Sunday, 17 November 2013

The Small Population Of An Extra-Solar Colony

Merely from the fact that an extra-Solar colony will have a very small population, Poul Anderson, in Is There Life On Other Worlds? (New York, 1963), is able to deduce several features of its society. In order to prevent genetic drift, there might be:

(i) teen-age marriage as the norm;
(ii) high social status for mothers of many children;
(iii) a family-centred culture;
(iv) strict exogamy, e. g., marriage of cousins forbidden;
(v) sexual permissiveness;
(vi) no stigma on illegitimacy;
(vii) encouragement of married women to have children with different men;
(viii) large clans instead of small families;
(ix) artificial insemination;
(x) exogenesis;
(xi) a legal requirement for each family or clan to adopt one exogene;
(xii) genetic manipulation.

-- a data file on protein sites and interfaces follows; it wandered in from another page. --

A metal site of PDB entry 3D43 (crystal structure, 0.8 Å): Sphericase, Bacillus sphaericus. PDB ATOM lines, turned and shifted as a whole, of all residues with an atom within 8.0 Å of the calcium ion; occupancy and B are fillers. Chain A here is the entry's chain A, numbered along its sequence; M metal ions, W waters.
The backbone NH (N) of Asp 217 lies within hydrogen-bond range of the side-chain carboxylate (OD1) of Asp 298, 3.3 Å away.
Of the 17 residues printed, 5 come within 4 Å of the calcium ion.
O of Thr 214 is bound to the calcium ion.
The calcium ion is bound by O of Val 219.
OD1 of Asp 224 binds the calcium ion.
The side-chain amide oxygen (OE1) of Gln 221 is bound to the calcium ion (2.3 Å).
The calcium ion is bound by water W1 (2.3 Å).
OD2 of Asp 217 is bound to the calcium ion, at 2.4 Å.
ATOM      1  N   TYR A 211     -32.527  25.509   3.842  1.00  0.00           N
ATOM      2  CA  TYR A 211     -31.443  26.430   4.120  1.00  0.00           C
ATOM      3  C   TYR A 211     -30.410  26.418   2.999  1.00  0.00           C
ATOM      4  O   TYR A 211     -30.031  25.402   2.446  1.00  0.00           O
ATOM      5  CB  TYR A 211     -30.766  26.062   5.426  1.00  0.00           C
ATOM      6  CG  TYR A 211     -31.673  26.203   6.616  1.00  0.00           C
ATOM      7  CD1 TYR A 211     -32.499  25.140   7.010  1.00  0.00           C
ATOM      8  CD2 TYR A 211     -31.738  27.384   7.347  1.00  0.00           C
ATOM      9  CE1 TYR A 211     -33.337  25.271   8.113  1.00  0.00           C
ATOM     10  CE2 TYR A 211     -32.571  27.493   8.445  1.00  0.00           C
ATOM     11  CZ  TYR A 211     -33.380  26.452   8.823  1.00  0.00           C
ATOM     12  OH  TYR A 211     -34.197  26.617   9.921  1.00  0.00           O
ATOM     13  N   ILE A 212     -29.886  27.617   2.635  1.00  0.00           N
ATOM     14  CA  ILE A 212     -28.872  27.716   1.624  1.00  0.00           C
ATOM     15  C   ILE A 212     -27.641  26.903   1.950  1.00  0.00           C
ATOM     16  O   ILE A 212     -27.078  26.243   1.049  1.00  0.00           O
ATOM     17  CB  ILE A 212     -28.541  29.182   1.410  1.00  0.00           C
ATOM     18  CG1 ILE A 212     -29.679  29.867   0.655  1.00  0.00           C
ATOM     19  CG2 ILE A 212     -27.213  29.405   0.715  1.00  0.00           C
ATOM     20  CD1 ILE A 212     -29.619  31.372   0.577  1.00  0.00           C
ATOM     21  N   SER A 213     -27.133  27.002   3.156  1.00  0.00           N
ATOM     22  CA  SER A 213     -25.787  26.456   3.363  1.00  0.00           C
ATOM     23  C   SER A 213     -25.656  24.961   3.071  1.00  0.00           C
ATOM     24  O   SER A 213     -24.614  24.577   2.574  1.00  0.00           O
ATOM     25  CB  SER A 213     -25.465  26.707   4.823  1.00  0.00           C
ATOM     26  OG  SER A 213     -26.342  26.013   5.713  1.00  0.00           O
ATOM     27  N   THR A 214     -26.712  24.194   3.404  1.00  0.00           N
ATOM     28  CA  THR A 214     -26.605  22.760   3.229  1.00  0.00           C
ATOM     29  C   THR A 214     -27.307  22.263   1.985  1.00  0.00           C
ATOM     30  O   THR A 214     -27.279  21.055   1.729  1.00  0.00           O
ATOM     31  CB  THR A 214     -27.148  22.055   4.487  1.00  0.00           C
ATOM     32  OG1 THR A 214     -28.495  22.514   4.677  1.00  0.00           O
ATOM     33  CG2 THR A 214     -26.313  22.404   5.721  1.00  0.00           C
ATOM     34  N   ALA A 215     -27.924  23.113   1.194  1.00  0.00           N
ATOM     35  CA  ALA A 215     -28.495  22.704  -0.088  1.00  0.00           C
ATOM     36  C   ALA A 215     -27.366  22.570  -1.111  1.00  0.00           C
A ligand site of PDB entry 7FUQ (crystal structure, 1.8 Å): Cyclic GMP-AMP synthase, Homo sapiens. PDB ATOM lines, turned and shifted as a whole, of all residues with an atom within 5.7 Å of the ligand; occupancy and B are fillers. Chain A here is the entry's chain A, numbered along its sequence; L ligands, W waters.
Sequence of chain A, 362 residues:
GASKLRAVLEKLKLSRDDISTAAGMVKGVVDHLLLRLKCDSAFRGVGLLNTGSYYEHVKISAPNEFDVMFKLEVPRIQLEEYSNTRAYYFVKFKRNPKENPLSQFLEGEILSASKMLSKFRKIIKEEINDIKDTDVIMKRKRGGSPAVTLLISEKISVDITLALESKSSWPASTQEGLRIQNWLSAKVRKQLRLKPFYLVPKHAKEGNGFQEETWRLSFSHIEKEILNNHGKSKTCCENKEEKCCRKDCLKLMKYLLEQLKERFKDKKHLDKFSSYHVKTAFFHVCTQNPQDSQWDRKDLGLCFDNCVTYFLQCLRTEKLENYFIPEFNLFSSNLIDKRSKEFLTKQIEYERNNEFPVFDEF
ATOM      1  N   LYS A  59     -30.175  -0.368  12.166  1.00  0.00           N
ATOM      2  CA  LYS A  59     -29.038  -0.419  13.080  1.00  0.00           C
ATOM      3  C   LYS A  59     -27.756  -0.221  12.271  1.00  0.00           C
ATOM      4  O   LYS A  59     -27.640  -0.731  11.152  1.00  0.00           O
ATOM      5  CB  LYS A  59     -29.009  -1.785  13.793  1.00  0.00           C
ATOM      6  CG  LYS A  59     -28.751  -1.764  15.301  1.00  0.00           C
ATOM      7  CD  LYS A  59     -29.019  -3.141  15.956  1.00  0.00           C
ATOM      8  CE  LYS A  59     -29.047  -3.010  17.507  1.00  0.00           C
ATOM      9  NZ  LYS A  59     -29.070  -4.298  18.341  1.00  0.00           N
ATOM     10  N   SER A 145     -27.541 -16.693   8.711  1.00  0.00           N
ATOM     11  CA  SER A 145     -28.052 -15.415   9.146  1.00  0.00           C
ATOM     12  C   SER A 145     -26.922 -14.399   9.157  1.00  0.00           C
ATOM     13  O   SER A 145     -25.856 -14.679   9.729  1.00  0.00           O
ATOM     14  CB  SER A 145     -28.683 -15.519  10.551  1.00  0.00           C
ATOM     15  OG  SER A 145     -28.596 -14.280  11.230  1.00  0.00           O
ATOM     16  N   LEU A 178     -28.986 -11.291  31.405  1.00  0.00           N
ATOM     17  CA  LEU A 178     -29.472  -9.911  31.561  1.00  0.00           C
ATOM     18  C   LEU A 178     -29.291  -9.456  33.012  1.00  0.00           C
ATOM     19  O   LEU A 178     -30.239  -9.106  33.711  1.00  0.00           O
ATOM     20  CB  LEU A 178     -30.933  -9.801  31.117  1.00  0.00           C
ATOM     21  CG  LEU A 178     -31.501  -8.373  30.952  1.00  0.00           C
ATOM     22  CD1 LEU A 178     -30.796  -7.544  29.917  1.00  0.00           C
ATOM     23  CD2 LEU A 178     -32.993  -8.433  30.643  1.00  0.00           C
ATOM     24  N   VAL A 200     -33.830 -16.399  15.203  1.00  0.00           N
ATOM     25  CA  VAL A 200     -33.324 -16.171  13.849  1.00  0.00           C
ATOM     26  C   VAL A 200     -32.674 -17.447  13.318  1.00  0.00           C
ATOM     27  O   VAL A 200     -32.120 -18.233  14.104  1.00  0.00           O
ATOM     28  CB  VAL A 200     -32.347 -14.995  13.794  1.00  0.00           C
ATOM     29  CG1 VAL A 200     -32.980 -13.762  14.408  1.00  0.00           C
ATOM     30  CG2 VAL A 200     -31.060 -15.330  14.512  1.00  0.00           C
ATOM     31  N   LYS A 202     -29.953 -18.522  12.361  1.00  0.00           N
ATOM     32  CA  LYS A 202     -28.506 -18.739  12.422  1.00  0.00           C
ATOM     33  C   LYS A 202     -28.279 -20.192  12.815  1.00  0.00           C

Coupling (ii) with "...the desirabilty of independent pioneering outside the original settlement...", Anderson thinks that the family-centred culture (iii) might also be "...patriarchal..." (p. 184). Sexual permissiveness (v) is presented as an alternative to the patriarchal (iii). However, different approaches might be tried in various settlements or alternatively a colonial society might combine features that would have seemed incompatible to the Terrestrial ancestors.

1 comment:

  1. Hi, Paul!

    We see some of the characteristics Anderson thought might arise in early extra solar colonies in his book ORBIT UNLIMITED, about the colony on Rustum. I don't think v, vi, and vii very likely, esp. if the colonists are Christians or Jews, but it might happen with some of the more eccentric colonies.

    I suggest as a real world, historical analogy, the small Norse colony which settled Iceland. From what I recall of its history, vi, vii, ix, x and xii from the list above are the only ones which doesn't apply. And most of these only because of technological reasons.

    Sean

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